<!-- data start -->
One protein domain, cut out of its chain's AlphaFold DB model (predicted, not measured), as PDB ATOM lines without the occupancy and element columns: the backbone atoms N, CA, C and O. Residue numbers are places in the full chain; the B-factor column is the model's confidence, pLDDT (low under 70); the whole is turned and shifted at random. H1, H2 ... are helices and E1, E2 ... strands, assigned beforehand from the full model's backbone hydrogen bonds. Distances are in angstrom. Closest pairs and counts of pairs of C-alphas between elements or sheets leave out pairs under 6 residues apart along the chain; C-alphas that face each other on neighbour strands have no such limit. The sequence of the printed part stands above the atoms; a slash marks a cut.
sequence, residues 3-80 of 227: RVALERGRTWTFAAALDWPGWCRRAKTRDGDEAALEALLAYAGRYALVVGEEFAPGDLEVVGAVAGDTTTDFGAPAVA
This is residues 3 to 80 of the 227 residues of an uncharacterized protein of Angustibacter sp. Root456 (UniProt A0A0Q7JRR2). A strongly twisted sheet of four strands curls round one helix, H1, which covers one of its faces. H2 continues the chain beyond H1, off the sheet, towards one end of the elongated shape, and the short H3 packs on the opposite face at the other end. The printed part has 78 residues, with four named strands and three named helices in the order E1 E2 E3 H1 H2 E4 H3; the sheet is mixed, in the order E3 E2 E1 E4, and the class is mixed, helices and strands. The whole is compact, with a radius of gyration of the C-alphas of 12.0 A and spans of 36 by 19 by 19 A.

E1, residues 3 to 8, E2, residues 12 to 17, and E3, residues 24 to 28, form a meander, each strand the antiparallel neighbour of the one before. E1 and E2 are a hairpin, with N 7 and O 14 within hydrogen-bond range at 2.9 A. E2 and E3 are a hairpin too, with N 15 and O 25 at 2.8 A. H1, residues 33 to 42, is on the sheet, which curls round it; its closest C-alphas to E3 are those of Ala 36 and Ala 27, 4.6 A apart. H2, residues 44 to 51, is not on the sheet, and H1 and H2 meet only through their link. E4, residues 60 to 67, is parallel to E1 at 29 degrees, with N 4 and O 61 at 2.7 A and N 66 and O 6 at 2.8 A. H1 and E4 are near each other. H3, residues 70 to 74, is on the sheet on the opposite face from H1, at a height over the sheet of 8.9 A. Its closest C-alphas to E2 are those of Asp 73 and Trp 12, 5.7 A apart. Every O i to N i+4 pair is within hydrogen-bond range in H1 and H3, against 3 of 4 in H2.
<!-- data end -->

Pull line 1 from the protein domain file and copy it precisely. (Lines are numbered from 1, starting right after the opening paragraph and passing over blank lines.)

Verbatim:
sequence, residues 3-80 of 227: RVALERGRTWTFAAALDWPGWCRRAKTRDGDEAALEALLAYAGRYALVVGEEFAPGDLEVVGAVAGDTTTDFGAPAVA